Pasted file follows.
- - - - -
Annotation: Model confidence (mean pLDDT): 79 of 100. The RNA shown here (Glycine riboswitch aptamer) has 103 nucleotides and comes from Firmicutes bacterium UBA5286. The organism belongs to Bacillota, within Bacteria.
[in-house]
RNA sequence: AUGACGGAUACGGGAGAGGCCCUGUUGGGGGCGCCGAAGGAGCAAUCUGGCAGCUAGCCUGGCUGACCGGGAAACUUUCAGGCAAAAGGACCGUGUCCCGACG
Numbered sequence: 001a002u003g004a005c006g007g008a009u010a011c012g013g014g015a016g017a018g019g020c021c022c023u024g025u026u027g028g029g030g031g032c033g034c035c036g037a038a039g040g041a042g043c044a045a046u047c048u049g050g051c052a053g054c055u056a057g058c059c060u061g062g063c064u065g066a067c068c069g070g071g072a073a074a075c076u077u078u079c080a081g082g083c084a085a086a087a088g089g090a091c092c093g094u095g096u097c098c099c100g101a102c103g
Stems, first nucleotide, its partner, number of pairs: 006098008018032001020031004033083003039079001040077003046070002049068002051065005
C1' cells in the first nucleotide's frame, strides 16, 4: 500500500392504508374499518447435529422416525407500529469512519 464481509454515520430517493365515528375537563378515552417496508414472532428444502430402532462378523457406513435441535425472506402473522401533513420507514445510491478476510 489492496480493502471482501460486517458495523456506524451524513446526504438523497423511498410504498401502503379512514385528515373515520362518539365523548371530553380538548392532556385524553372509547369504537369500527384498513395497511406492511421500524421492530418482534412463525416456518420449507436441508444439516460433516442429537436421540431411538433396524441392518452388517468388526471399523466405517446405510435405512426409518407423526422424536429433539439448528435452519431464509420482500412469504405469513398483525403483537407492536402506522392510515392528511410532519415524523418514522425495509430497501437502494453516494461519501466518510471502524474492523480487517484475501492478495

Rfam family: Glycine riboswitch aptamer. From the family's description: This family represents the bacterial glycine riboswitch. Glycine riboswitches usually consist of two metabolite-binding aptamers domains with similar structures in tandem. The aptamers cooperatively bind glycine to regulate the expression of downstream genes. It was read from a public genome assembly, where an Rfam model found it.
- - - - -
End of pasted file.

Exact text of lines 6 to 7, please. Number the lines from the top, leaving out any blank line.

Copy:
C1' cells in the first nucleotide's frame, strides 16, 4: 500500500392504508374499518447435529422416525407500529469512519 464481509454515520430517493365515528375537563378515552417496508414472532428444502430402532462378523457406513435441535425472506402473522401533513420507514445510491478476510 489492496480493502471482501460486517458495523456506524451524513446526504438523497423511498410504498401502503379512514385528515373515520362518539365523548371530553380538548392532556385524553372509547369504537369500527384498513395497511406492511421500524421492530418482534412463525416456518420449507436441508444439516460433516442429537436421540431411538433396524441392518452388517468388526471399523466405517446405510435405512426409518407423526422424536429433539439448528435452519431464509420482500412469504405469513398483525403483537407492536402506522392510515392528511410532519415524523418514522425495509430497501437502494453516494461519501466518510471502524474492523480487517484475501492478495

Rfam family: Glycine riboswitch aptamer. From the family's description: This family represents the bacterial glycine riboswitch. Glycine riboswitches usually consist of two metabolite-binding aptamers domains with similar structures in tandem. The aptamers cooperatively bind glycine to regulate the expression of downstream genes. It was read from a public genome assembly, where an Rfam model found it.